One potential threat to a short position would be an acquisition by a suitor. In JAH's case, this threat does not appear likely for two reasons: valuation and debt levels.
The Company is currently valued at 10.5x LTM EBITDA and aggressive forward estimates peg the Company's P/E at 10.7x. While this may seem cheap, buyers would likely be skeptical of this figure as just four analysts cover JAH and more importantly, news from various consumer products companies suggest retailers are narrowing their inventory and pushing back certain previously ordered products.
As a result, JAH could be much more expensive on a forward P/E basis. On an Enterprise Value/EBITDA basis, JAH is fair to overvalued. Businesses such as JAH should not command multiples much higher than 7.0x because of the low margins and operating metrics. There is nothing special about JAH's management team, its operating model, or brands to warrant a premium valuation.
This high valuation will likely give pause to potential acquirers. In addition, this valuation is way too high to be taken private by a financial buyer.
The second reason why the company would be an unlikely M&A target is its significant debt levels. An acquirer would have to assume the $1.5 billion in debt on the company's balance sheet to consummate a transaction.
Given the company's operating performance, its current stage in terms of streamlining operations, and its valuation and debt levels, it does not appear that a buyer would be willing to pay much to buy JAH. However, the flip side of this belief is that JAH is a relatively small company at just $1.9 billion in market cap and $3.6 billion in enterprise value which could be readily acquired by a much larger appliance company. Even so, the larger appliance companies such as Whirlpool (NYSE:WHR) are still less than $10 billion in enterprise value and JAH would not be an immaterial transaction.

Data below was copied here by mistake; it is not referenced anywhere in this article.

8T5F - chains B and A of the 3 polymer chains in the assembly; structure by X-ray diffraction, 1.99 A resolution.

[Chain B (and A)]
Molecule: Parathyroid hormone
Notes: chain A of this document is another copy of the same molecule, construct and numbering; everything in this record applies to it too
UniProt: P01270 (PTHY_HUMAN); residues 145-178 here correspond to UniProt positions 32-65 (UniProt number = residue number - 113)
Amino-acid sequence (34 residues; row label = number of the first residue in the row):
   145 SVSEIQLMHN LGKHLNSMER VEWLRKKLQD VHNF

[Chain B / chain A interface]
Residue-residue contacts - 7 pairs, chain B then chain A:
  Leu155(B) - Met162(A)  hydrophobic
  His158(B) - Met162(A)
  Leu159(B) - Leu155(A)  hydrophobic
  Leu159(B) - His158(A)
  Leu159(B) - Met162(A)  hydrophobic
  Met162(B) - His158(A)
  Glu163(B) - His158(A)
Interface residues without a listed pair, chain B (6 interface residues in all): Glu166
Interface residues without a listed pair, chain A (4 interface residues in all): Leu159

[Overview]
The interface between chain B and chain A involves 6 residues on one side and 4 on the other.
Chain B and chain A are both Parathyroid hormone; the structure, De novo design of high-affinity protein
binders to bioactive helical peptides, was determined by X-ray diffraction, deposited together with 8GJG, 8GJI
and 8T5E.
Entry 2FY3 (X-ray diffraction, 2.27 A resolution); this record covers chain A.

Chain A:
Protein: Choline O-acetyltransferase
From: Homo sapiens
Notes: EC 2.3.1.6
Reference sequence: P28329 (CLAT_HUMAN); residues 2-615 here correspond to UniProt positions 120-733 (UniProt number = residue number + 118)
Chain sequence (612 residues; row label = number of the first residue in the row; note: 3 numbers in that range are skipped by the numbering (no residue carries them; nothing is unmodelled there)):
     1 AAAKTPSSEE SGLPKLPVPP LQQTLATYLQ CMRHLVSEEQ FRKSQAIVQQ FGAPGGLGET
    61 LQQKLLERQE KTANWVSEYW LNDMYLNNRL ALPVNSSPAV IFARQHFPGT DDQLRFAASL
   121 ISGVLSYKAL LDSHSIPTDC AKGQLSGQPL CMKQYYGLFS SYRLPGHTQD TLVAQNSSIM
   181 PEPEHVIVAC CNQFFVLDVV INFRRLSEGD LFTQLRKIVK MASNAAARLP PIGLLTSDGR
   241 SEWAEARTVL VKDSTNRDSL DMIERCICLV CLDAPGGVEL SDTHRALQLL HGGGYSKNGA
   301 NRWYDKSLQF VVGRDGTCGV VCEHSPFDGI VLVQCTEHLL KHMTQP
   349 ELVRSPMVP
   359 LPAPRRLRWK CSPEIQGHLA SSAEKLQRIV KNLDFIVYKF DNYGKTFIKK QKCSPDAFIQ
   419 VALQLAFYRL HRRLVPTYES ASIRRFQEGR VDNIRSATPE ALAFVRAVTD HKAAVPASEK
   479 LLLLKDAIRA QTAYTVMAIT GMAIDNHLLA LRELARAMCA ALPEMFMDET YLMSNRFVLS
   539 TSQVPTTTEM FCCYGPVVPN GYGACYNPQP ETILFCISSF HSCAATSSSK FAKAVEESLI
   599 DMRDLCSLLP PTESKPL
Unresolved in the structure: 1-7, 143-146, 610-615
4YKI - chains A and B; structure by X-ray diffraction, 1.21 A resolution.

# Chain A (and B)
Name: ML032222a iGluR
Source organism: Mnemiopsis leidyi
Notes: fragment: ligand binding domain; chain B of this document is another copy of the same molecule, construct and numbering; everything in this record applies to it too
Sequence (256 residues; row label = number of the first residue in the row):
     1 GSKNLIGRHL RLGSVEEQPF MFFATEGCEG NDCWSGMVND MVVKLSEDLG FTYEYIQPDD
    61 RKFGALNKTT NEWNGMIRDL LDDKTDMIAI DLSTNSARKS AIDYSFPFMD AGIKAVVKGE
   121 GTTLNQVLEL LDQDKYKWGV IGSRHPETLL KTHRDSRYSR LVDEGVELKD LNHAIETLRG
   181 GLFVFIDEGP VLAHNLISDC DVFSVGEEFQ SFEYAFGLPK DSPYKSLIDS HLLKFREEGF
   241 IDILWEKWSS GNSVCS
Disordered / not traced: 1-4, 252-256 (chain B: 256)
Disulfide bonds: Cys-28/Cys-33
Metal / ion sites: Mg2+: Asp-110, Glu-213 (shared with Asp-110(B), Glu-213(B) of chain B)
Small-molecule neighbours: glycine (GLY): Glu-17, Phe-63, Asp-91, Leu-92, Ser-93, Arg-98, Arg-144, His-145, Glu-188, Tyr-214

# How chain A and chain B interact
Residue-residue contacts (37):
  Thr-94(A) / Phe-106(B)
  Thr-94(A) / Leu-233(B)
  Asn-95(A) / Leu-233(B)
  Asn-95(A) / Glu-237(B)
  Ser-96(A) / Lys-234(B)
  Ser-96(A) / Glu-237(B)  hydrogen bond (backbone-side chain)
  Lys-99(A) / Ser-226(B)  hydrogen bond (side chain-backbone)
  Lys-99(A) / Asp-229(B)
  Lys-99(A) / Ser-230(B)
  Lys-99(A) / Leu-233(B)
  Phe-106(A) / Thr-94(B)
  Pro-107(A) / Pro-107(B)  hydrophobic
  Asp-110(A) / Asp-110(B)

Stock Significantly Off Annual Highs
JAH peaked in September 2005 at about $42 per share, representing its annual and historical high. Since then, the stock has experienced pressure, dropping to $25 before rebounding to $35 through the spring of 2006. Currently, JAH trades for approximately $28 per share or about 33% off its 52 week high.
Leading Market Brands
Despite the news of other consumer products companies facing difficulties from retailers that are reducing product inventory, JAH does possess leading brands across a number of appliances and products. In the event of an inventory reorganization by major retailers, the Company should be well positioned to have many of its products make the cut in obtaining shelf space.
Nonetheless, other appliance manufacturers such as SFP and APN maintain leading brands in their own niche consumer appliances as well and as performance by these companies (the formerly bankrupt American Household, Inc, and larger companies such as WHR) have proven, brand names do not always carry the same cachet in the small appliance category.
Short Squeeze Potential
JAH's short interest has been high over the past year, but fairly consistent in overall short interest.
Currently, approximately 13% of JAH shares are held short while Days to Cover has increased to 14.4 from 12.0 the prior month. This presents the opportunity for a short squeeze which could cause substantial losses to a short position.
Full Disclosure: The author's fund is short JAH